Viruses sneak into your body, hijack your cells’ machinery, and force your cells to commit suicide. Sounds like a mission from a game like Assassin’s Creed, but it’s just a virus’s daily life. Now a UConn biophysics lab has figured out how one type of virus slips into our cells—and perhaps how we can stop them.
For a virus, infiltrating a human cell is a multistep process. In UConn computational biologist Eric May’s lab, they model the steps of infection using computer simulations to see how the virus does it, and whether there are any weak points where we can sabotage it. Such work requires heavy duty computing power; May’s lab uses supercomputers containing graphical processing units (aka GPUs, the kind used in gaming systems like the Xbox).
May and a former researcher in his lab, Asis Jana, currently a postdoctoral researcher at the University of Oklahoma, recently completed a study on Flock House Virus (FHV), published April 14 in Science Advances. FHV itself doesn’t actually infect humans, but it’s related to other viruses that do threaten human health such as polio and coxsackie virus. Because FHV is safe to study in labs, scientists have a very good portrait of the virus: its shape, its proteins, and the way its molecules move in simple situations.
But infecting a cell isn’t simple—it’s complicated, requiring many rather complex molecular events to happen. To understand how the process works, May’s lab wanted to look at the virus right at the point when a cell has “eaten it,” locking it inside a compartment called an endosome. How does the virus get out of the endosome?
This video shows the FHV virus when its trapped inside an endosome. Endosomes help sort proteins and other molecules in the cell. The endosome has an acidic environment inside, which helps groups of molecules separate from each other so they can be individually sorted to the right place. But FHV and many related viruses exploit that acidic environment. They use the acidity to open up a hole in a corner of their shell. That’s what’s happening in the video above. That little yellow squiggle you see peeking out of the shell? That’s important. See this next video:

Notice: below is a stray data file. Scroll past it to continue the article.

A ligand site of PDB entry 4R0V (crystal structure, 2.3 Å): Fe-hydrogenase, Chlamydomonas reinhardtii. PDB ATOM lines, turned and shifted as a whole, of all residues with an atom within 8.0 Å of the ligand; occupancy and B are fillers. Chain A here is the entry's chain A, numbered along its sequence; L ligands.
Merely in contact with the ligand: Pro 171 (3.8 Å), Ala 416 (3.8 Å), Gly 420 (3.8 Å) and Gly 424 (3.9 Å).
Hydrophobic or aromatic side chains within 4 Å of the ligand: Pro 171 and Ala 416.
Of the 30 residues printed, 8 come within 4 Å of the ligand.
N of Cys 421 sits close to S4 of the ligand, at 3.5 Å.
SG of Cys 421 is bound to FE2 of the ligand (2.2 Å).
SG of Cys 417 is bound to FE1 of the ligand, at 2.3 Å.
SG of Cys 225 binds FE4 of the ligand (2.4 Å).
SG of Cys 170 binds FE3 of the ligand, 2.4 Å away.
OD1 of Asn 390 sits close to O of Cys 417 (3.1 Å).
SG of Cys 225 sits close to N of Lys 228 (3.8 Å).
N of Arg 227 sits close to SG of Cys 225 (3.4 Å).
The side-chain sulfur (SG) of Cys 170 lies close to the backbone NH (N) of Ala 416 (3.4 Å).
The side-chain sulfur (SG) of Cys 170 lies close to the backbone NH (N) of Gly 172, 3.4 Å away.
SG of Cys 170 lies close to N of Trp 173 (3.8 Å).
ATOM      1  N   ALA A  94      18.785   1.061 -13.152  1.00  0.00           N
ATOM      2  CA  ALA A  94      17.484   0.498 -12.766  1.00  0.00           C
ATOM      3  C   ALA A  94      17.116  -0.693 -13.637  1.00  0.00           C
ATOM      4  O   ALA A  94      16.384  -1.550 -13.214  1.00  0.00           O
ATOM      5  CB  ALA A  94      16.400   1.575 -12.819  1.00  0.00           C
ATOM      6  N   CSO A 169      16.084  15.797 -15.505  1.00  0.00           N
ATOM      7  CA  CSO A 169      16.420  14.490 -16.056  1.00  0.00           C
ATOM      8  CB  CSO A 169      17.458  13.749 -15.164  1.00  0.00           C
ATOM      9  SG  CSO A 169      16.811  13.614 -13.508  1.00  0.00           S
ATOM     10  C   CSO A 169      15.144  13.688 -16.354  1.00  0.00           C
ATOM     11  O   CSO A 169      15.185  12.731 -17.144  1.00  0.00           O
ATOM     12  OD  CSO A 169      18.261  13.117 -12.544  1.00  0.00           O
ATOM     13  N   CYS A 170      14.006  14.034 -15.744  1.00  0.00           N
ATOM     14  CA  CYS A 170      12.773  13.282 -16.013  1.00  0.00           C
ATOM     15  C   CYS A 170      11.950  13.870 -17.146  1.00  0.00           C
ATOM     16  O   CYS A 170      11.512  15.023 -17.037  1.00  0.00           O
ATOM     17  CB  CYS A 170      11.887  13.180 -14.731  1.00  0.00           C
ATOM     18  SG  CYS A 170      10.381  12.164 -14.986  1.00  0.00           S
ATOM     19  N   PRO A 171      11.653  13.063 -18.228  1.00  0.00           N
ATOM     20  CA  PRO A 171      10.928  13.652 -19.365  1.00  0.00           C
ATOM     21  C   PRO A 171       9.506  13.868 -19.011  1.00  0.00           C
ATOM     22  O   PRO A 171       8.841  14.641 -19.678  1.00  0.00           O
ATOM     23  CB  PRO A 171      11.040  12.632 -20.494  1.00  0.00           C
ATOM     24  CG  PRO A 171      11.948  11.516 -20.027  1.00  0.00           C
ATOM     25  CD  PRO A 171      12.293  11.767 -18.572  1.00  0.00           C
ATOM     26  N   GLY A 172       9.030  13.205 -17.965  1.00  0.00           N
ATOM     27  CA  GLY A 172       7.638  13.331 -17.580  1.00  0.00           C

That hole in the virus’s shell now opens wide enough for the yellow squiggle to come out entirely. The squiggle is actually a small protein that acts like a knife to slice open the endosome’s membrane and set the virus free to invade the cell. Achievement unlocked.
What’s so interesting about these videos is not just that they show how the virus works. It’s that this complex viral behavior emerges from a tiny package of proteins with no brain and no nervous system. Everything that happens in the video is due to random fluctuations between molecules, made more or less likely by the environment. The simulations done by May’s lab are based on physical models called molecular dynamics simulations, and have to be run for a very long time—hundreds of hours—in order to see the important (and unlikely) events happen. May uses advanced simulation techniques called enhanced sampling to increase the probability of “seeing” these rare events. Not only does this show how hard it is to study viruses at the molecular level, it also shows why just being exposed to a single virus particle rarely results in infection. A whole series of statistically unlikely events have to go just right in order for a virus to infect you. And yet, it happens all the time.
As May explains, that means that finding an intervention that would block one or more of those statistically unlikely events from happening could stop viral infections in their tracks. It wouldn’t have to work all the time; just stopping some of those events some of the time could tip the balance in our favor.
Right now, May’s lab is analyzing the process to find targets for drugs that could make the virus’s shell more stable, preventing the protein knife from emerging. The virus would never emerge from the endosome to invade the cell. Game over.